Even though US housing starts have dropped dramatically since 2008, green construction is significantly increasing as a share of activity, according to new research from McGraw-Hill Construction, in conjunction with the National Association of Home Builders (NAHB) and Waste Management.
For example, in 2011, green homes comprised 17 percent of the overall residential construction market. The new study revealed that builders now predict this share of activity will grow to between 29 percent and 38 percent by 2016 — equating to a five-fold increase in five years (from $17 billion in 2011 to $87-$114 billion in 2016).
In addition, construction industry professionals reported an even steeper increase in green home remodeling. About one-third of remodelers (34 percent) said they expect to be doing mostly green work by 2016 –that’s a whopping 150 percent increase over 2011 activity levels.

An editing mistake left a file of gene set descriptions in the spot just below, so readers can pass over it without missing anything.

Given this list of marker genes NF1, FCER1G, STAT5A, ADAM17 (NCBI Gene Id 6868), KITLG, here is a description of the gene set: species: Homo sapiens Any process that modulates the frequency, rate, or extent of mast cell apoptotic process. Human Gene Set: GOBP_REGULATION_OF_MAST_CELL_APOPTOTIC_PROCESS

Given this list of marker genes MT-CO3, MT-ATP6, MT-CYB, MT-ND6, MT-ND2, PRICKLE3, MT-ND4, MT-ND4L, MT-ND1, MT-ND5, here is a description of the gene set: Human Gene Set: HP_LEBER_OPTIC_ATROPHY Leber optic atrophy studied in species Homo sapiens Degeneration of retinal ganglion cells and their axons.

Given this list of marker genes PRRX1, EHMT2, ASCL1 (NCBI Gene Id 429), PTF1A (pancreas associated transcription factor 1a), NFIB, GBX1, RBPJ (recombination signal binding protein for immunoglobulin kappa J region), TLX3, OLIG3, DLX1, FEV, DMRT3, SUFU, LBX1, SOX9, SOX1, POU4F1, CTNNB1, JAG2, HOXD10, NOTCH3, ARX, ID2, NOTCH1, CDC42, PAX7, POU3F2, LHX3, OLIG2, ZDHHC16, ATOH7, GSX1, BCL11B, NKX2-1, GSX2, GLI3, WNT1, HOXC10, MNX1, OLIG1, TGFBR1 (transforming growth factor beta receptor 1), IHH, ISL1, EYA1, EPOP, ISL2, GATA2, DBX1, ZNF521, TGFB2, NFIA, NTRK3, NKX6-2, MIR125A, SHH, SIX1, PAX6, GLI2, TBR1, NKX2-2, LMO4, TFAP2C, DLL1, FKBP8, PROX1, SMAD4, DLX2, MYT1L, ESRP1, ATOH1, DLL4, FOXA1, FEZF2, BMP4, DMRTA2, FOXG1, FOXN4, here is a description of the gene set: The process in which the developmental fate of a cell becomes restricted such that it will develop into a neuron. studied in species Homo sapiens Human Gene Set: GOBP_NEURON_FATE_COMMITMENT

The main driver of the transition to green building appears to be the current economic climate:
- Many home builders have shifted to the remodeling market due to the drastic drop in new home construction. Well more than half (62 percent) of the builders who do both new and remodeling work verified that the economy has increased their renovation work.
- 46 percent of builders and remodelers and 71 percent of firms dedicated to green home building said they find “building green” makes it easier to market themselves in a down economy.
- A 7 percent drop in green construction costs has encouraged more home owners to seriously consider green building.
Three regions in particular are seeing higher than average growth in green building: the West Coast, the Midwest’s northern region and New England. But, the trend nationwide shows no signs of subsiding. In fact, the report projects that by 2016: (more…)